They had said ISIS-inspired. Now the terror group comes out and owns it.

NIC ROBERTSON, CNN INTERNATIONAL DIPLOMATIC EDITOR: They do. They say that he was a soldier of theirs, a soldier of ISIS. We've heard this sort of language from ISIS before claiming attacks. This has come through Amak (ph) news agency. The news agency that's loosely affiliated with ISIS. They did this around the Nice attack last year in France. Now they're doing it again here in Britain with this attack that followed a very similar style.

[08:45:05] Arrests behind me here overnight. Three people taken away during an armed raid police. Very unusual for an armed raid in Britain. Police went in using battering rams. We have heard from the British prime minister today giving us details about this attacker. British-born, she said, known to the intelligence agencies, known to MI5. They pulled him in for questioning before relating to another incident several years ago. They decided at that stage that he was periphery to the investigations. They had decided more recently that he was impertinent to any ongoing reasons to surveil him or have closer -- to have cause to keep a closer eye on him. But right now, we don't have an identity. The police not giving that. But British-born. ISIS now saying he was one of their soldiers.

Alisyn.

CAMEROTA: Oh, Nic, I mean you just proved the point, investigators only need to be wrong once. That's how big their challenge is every day. Thank you very much for that reporting.

Is the cloud of Russia affecting President Trump's ability to govern and push through his agenda? We get "The Bottom Line," next.

(COMMERCIAL BREAK)

[08:50:11] CAMEROTA: Congressman Devin Nunes called Russia a dark cloud hanging over this administration earlier this week. Is it stalling the president's agenda? Let's get "The Bottom Line" with CNN's political director David Chalian.

I mean isn't that to be determined? We don't know yet if the Republican health care bill is going to pass tonight. So do we know if all of the Russia cloud is affecting the president's agenda?

DAVID CHALIAN, CNN POLITICAL DIRECTOR: We don't know that yet. I agree with you, Alisyn. We do know it is a distraction that has interrupted their desired sort of messaging strategy because I'm sure they would be rather -- thy would rather be talking about sort of selling this health care bill, getting out there, pointing to what comes behind this health care bill, tax reform, other big initiative items. But every Sean Spicer briefing and every interaction the president has with the press for the last few weeks has been dominated by this Russia stuff, his tweets, the surveillance and the wiretapping. So clearly it's a distraction. But to your point, we'll learn tonight -- and I -- you know, I -- not that you can directly tie it, but we'll learn tonight if indeed his agenda is stalled.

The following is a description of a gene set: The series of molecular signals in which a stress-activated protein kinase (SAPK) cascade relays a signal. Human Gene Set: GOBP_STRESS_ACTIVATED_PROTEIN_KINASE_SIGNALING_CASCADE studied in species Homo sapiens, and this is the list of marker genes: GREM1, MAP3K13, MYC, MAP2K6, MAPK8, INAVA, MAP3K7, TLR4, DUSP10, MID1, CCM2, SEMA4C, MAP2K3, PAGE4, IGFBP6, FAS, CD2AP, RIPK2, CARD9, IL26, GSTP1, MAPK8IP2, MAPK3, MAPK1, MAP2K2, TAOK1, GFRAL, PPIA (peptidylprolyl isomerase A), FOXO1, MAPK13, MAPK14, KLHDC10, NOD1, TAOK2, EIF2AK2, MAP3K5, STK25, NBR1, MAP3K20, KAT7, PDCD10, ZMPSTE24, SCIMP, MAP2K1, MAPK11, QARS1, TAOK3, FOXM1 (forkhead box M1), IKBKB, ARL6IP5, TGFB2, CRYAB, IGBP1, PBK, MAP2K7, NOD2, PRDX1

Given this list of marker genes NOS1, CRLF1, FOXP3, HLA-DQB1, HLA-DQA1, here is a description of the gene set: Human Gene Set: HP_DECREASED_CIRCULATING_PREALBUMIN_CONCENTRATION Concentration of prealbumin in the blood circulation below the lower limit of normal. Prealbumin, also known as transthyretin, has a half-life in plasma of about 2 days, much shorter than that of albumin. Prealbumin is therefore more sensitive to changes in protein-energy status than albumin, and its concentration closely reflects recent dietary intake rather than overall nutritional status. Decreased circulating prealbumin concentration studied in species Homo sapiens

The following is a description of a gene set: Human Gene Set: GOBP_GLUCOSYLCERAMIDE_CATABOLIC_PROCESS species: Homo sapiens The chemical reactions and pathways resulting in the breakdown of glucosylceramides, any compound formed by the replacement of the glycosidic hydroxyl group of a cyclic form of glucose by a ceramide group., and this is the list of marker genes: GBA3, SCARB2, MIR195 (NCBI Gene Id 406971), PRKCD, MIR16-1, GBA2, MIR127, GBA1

CUOMO: No small irony in the fact that Nunes saying it's a dark cloud, Russia, and then he tried to be a nice ray of sunshine, didn't he, David Chalian. He goes around his committee, he goes with information that is uniquely helpful to the White House. He said it was important to them.

CAMEROTA: And he became a lightning bolt.

CUOMO: Right. It's surveillance, proves the president right, but not about Russia, and no proof about what it is about. A little convenient or just the facts?

CHALIAN: I mean he basically said, here, Mr. President, here is something for you to now say you feel somewhat vindicated on, for your troops and supporters to say, see what the media is talking about. They have no idea what they're talking about. So get that all ginned up, go ahead and get the troops rallied on this. But it didn't actually resolve any of the questions that we've been asking. Certainly not --

CUOMO: It made new ones. I made news ones because if --

CHALIAN: Yes, it -- it -- exactly.

CUOMO: If it's not Russia related, which, again, we don't know that it wasn't relation -- Russia related. We know Nunes said it.

CHALIAN: We don't know what the content is, Chris. Yes.

CUOMO: But if it is something else, let's take Nunes at his word for a second, what else are the Trump people caught up in that required surveillance? I mean that's a troubling question in and of itself, isn't it?

CHALIAN: And, again, remember, it's not the Trump people that were being surveilled here, right? So they were caught up in -- in that (ph) collection.